Make and Make Do
In my article about the Chicagoland
Messabout, I referred to Tom Hamernik
as “the smart one”. Tom is very self-deprecating
about this, but he’s lived up to the title once
The problem at hand is how to mount a hull drain
in a thin-bottomed boat. Expanding rubber drain plugs
need to have good support over their entire depth.
If you try to insert one in a hole through half-inch
plywood, you’ll be lucky to get it to lock in
place at all. I doubt it would work at all in quarter-inch
ply. Even if it could, in either case the plug would
be sticking below the bottom to collect mud and weeds.
Yet these bottom thicknesses can be found in boats
plenty big enough to herniate a disk or two if you
try to flip them, so dumping the water out isn’t
always an option. My light schooner is a perfect example
at over a quarter ton. Sponging gets old pretty quickly
in a boat that size, especially when you have to sponge
several gallons of freezing cold water during a winter
thaw. (Sure wish I could find where that tarp is leaking…)
And you might want one of these even in a small boat
if it lives on a trailer. It’s a huge pain to
drag it off just to dump some water out. So how to
install this drain with that thin plywood bottom?
The easy approach would be to bore a hole down through
the false keel, providing plenty of wood to support
the plug. Unfortunately the centerline is exactly
where you don’t want the drain. It would never
drain all the water unless the boat were perfectly
level! Practically, the drain needs to be in the corner
that is lowest when your boat is parked for storage.
For me this is the forward port corner of each cockpit,
since I park the trailer with the starboard wheel
slightly elevated. (If I were ever unsure I’d
park it with that wheel on a scrap of lumber.)
But I don’t have any convenient chunk of timber
beneath the bottom plywood at the cockpit corners.
Some powerboats have skids that work nicely, but I
don’t. I could have added a faired section of
skid, but it would increase my draft unnecessarily
and seems inelegant to glue on a tiny bilge keel just
to drain the cockpit.
Trust Tom to come up with the elegant solution.
The Hamernik Hull Drain
The plug has to be supported throughout its entire
length, but the water doesn’t have to drain
into that channel at the top. Tom’s method involves
adding a block inside the cockpit and boring a plug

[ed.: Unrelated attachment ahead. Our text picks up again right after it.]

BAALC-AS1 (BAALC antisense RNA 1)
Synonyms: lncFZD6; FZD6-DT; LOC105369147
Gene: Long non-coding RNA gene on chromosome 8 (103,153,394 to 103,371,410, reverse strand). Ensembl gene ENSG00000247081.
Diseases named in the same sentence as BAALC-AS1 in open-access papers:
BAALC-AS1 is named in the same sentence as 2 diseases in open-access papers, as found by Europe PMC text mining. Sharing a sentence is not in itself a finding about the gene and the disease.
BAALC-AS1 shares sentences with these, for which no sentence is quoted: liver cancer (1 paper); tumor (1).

hole through it and the bottom. This supports the
expanding plug. A channel or channels cut in the block
allow water to drain into the vertical plug channel.
The picture is worth 1000 words.
images to enlarge)
Some might point out that with a ½”
bottom it might be easier to epoxy a stainless nut
into a hole, then seal it with a regular bolt and
Teflon tape. Or a nylon bolt. Maybe, but I wouldn’t
feel very comfortable installing such a system in
mere ¼” plywood. Furthermore, it is harder
to get that system crammed deep into a corner without
cutting away material we’d rather keep. You
have to get a wrench on it, after all. Tom’s
drain channels can be guided to wherever the hole
needs to be.
Devil in the details
But construction is not as simple as it seems. I
tried test molding some tube assemblies in fiberglass.
It is surprisingly difficult to get the bore of the
drain tube correct. Either the plug doesn’t
want to slip in or it cannot be tensioned. I have
a feeling there is a reason the commercial suppliers
use metal. Back to the drawing board.
It saves a lot of effort to use a $3 commercially
available brass tube, and these have a flange around
the top edge, which helps with strength. We will need
to cut a slot for the water to drain, but it will
be easier to locate that slot after we build the parts
that will surround it.
Now we need to fit the wood piece that will support
the drain tube. First we need to know the right thickness.
This depends on the drain plug’s dimensions.
The only part where the plug will actually seal water
out is in the thickness of the bottom. We need at
least two of the plug’s rubber rings compressed
in that space. This might mean a little of the plug’s
brass center rod will protrude below the bottom of
the boat. This should present little trouble in the
water or beaching on sand, but if you beach on concrete
a lot, you might want a plug that is flat on the bottom.
My plug fills a hole about 1” deep. ½”
of that is the bottom, so I needed to add a ½”
thick block inside the hull. I used ½”
plywood because it was easiest. (A ¼”
bottom would probably require about a ¾”block.)
First we fit the piece into the corner where our
drain will go. With a flatiron skiff this is pretty
easy, but it’s not terribly hard with a stitch
and tape boat either. In the age of epoxy, gaps aren’t
bad. Just make sure it’s snug against the bottom
so the tube length is right. I made these by cutting
a 3.5” square of plywood, then cutting it diagonally.
A belt sander did the final fitting.
block dry fitted
But don’t glue it yet!
First we need to locate the drain hole. I already
had holes bored in the bottom because of my earlier
experiments. So I traced their location on the bottom
of the blocks. You can make it easier, though, by
just boring from the top. You don’t want this
hole so tight you need to hammer the tube in. Leave
a little space for epoxy. I used a 1-1/8” drill.
Next we mark a 3/8” slot where the water will
drain into the tube and cut it through to the hypotenuse
side of the triangle.
Now we’re ready to nail down our blocks. I
drilled pilot holes in the block for two ¾”